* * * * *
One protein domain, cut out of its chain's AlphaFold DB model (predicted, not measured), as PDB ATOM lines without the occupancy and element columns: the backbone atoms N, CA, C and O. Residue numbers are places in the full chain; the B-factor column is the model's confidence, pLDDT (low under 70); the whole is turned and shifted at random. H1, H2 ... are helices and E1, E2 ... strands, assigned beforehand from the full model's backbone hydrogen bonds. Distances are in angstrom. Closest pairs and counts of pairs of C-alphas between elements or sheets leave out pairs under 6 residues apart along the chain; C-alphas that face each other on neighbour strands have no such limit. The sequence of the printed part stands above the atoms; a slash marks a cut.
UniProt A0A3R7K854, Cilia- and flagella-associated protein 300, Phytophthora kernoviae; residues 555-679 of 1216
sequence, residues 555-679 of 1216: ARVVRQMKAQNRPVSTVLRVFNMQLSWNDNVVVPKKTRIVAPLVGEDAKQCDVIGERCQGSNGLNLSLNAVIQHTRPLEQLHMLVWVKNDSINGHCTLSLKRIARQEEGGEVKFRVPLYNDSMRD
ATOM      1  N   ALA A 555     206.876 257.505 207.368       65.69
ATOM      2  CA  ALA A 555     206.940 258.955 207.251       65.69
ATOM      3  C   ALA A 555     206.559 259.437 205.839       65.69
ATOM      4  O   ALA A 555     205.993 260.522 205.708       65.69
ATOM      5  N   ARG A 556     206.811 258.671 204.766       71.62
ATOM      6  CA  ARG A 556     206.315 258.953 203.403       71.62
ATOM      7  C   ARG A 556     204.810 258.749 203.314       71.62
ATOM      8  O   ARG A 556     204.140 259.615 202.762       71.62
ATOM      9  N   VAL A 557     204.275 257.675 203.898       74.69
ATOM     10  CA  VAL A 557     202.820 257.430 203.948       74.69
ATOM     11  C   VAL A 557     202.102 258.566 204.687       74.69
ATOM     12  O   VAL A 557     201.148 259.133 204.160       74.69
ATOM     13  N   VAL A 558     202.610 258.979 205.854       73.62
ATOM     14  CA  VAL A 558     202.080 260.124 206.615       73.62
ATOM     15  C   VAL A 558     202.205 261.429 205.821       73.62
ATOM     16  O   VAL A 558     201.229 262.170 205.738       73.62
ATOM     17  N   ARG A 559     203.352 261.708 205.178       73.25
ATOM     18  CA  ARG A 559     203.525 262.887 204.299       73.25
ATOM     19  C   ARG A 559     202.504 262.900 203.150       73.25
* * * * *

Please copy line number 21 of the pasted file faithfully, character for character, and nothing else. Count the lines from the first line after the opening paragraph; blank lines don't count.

ATOM     19  C   ARG A 559     202.504 262.900 203.150       73.25